“About two hours went by and I was sitting there and I saw two natives; they were carrying a pole and Watson was tied to the pole. That was the only way they could bring him back.
“He was dead. He wore berets and I took off his beret, and it had a little hole in it and that was all; that was all [it took].
“I never knew what happened to his body or what happened there.
“But you don’t forget things like that.”
The war ended a month later on 15 August 1945.
“[The Japanese] didn’t know they’d lost,” he said.
“We were still being fired on, but they didn’t have any food, they didn’t have any air force – they had nothing. We had to dress up our native soldiers as locals, and send them in to tell the Japs it was over, it was finished, and the emperor had surrendered.”
He remembers the day Lieutenant General Hatazo Adachi, the Commander of the 18th Japanese Army in New Guinea, officially surrendered.
“Eventually one of our patrols went in and got General Adachi and brought him out,” he said.
“We put him on a plane, and flew him down to an airstrip near Wewak.
“Australian soldiers were lined up all along this airstrip, and it was magnificent.
“Adachi handed over his sword to our general in charge of the 6th Division, a fellow we called Red Robbie.
“He was General Sir Horace Robertson, and he accepted the surrender of something like 20,000 Japanese in that area and that was it – that was the finish.
“I was still up there in the Maprik area because we were the native battalions …
“When the authorities pulled out all the Australian battalions, they left us in there to round up all the Japs and send them back.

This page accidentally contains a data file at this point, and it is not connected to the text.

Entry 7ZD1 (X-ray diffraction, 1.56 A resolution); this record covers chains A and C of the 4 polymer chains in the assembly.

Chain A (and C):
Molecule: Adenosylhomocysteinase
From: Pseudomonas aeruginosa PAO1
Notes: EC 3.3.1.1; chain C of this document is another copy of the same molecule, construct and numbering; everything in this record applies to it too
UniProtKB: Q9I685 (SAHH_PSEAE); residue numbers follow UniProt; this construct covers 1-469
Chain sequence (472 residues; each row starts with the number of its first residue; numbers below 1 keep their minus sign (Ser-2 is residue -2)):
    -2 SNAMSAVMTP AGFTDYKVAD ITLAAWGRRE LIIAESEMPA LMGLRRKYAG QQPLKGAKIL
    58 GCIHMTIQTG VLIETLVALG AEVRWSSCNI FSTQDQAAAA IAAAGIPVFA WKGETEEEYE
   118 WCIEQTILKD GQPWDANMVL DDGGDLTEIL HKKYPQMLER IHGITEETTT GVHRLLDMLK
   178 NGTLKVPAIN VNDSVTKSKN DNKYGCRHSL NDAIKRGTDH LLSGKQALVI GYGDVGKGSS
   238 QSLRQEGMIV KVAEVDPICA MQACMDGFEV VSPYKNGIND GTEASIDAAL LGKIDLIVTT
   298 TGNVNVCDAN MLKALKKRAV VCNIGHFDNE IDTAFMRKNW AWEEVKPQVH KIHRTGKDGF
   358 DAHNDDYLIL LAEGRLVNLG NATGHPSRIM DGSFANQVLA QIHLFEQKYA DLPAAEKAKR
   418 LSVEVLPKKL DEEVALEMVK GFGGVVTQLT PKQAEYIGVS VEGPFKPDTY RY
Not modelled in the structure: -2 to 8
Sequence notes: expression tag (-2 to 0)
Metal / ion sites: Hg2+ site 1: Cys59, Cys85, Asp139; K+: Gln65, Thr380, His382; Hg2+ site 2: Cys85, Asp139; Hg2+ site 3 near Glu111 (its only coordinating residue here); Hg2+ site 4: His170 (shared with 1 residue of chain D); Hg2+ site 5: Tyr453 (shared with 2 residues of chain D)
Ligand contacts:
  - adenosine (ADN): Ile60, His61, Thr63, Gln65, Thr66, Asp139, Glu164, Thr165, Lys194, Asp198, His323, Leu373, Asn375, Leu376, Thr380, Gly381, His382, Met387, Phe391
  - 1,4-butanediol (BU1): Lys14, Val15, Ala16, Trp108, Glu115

“If the Japs were sick, or something like, that we would put them on a plane, but if they were fit, we made them walk out to the coast where they were assembled on an island and eventually taken over to Rabaul and eventually … Japan.
“We were very happy that the bloody war had finished; we had thought that it would go on, and it would have gone on for years, if Douglas Macarthur had had to invade Japan.
“The thing that saved us was the bomb, and that finished it.
“I was up in the mountain area of Aitape and Wewak – the Maprik District, and we went out with machine-guns. We were shooting down all the coconuts, and pineapples, and whatever else was growing, and in those moments of joy, we were thinking, ‘Thank God, it’s finished; it’s finally finished.’”
Don felt lucky to have survived, but found he faced another battle when he returned home to Australia in 1946.
“One of our sergeants who I was quite friendly with used to go out on patrol and just sit; he wouldn’t go anywhere, and eventually he was placed under arrest, and sent back, and charged,” he said.
“When I finished, I came into Brisbane by ship, and in a camp there, I happened to run into him. He said to me, ‘I had a wife and a daughter, and I wasn’t going to go stick my nose out there; at least I’m still alive.’ And really I don’t blame him.
“I can remember one fellow got wounded in the buttocks, and he was so pleased that had happened [because] he went home.
“There was great delight at getting back into civilian life, but I think I was all mixed up. I couldn’t go back to university at that stage; I just couldn’t.
“I eventually studied accountancy and became qualified, but then when I was 70, I decided I was going to finish that degree I started when I was a boy, so I went back to university and stuck that out and came out with a Bachelor of Business.”
Years later, he visited the Australian War Memorial to pay his respects and remember his mates.
“It’s natural that I would want to come here,” he said. “I know some of the men [whose names are on the Roll of Honour] …
“Take that fellow Watson, his name’s out there, and my superior officer, a friend of mine, Lieutenant Harris, he’s out there too, and there are others …
“I’ve never talked about this before … but I remember them … and when I see those poppies, I know they are there somewhere...
“War is a terrible thing, and I’m very critical of [people who try] to glorify it.
“There’s nothing glorious about war; it’s terrible and it’s disgusting, and it should not be glorified ...
“[There are] no winners.”